It’s astounding that a company with such a depth of experience couldn’t detect and control a relatively minor spill before it contaminated hundreds of kilometres of a major river. [Intentionally let the leak and pollution happen and lie about it? Much cheaper to let nature clean it up.]
Maybe Saskatchewan’s just not close enough to home for its board of directors. Only one of Husky’s 15 directors actually lives in Saskatchewan. Most of the board resides overseas; seven directors are based in Hong Kong. [Even if the directors did rely on the N Saskatchewan for drinking water, would they give a damn? How many oil rich believe they’re above and beyond contamination – that they can “buy” their way to safe water?]
And what about Saskatchewan’s regulatory regime? Has Premier Brad Wall been so eager to court the oil industry that he has promoted a lackadaisical attitude when it comes to environmental monitoring? [Is any province in Canada better or safe from the oil and gas industry?]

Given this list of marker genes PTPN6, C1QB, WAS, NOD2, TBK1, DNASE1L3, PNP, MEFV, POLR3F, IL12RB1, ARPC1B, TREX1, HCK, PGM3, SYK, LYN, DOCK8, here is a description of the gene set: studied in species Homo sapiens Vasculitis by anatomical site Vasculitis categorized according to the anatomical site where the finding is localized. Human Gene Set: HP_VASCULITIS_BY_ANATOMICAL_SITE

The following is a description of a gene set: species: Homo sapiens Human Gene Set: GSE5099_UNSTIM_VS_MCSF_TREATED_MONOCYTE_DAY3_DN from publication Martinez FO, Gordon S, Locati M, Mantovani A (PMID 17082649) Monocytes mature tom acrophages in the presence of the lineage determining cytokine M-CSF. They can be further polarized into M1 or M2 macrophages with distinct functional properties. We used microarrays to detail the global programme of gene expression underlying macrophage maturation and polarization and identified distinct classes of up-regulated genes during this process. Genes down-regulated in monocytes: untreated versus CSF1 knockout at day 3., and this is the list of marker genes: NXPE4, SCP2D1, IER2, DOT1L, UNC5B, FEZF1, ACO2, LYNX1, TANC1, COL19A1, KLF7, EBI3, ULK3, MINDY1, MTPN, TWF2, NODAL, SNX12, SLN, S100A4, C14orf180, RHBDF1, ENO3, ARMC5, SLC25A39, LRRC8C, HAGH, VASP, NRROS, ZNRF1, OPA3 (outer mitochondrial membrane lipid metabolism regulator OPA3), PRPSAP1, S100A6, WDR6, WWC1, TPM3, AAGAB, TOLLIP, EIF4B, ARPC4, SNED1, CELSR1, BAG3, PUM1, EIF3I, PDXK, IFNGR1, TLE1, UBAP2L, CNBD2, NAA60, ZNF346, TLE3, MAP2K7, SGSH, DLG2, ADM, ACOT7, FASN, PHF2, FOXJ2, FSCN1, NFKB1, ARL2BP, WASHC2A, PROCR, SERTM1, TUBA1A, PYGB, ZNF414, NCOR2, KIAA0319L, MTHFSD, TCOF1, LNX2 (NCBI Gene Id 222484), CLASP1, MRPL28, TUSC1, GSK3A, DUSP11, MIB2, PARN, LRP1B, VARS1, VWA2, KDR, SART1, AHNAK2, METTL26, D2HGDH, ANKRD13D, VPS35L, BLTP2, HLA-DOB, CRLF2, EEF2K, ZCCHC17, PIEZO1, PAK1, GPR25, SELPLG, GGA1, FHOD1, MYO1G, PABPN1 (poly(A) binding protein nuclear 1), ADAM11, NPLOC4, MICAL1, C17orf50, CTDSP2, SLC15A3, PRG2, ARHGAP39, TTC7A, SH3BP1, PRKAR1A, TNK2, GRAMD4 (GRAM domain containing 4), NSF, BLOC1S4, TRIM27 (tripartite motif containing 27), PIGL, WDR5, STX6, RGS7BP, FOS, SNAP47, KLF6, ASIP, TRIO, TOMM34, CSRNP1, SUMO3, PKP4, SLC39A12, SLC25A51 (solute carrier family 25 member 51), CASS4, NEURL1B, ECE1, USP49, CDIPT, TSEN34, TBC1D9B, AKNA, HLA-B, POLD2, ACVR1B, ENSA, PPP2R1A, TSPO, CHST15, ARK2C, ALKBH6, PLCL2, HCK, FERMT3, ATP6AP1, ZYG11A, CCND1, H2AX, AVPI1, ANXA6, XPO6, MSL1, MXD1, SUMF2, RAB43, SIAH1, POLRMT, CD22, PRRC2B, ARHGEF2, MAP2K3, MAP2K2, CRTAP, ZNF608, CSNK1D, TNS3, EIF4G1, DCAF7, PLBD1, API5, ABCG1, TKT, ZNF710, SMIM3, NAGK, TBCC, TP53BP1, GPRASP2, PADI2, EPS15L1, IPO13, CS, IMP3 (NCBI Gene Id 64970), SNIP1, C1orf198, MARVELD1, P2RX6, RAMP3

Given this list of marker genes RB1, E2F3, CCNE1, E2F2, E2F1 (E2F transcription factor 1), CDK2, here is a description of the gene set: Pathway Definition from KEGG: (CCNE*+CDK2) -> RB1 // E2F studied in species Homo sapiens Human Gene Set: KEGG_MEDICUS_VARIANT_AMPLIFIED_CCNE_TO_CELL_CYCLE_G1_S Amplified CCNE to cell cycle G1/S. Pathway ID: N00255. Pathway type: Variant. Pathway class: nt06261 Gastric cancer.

Emily Eaton, a professor of environmental studies at the University if Regina thinks so.
“As permissive as Alberta’s regulatory regime is, Saskatchewan’s is worse,” she said during an interview. [No regime in Canada is worse than Alberta.]
Eaton has been studying the environmental and social impacts of Saskatchewan’s oil economy for five years.
“There are oil spills everyday that get no attention. The difference with this one is that it spilled into the North Saskatchewan River,” Eaton said.
Saskatchewan’s Auditor-General, Judy Ferguson, has come to much the same conclusion.
After the Husky spill, she chided the provincial government for implementing only two of seven recommendations regarding pipeline safety suggested by her office in 2012.
At that time the auditor found The Ministry of Energy and Resources did not have effective ways to ensure full compliance with laws for pipeline construction and operation.
If Wall wants Canadians to support the Energy East pipeline as enthusiastically as he does, he’d be wise to clean up his own backyard first.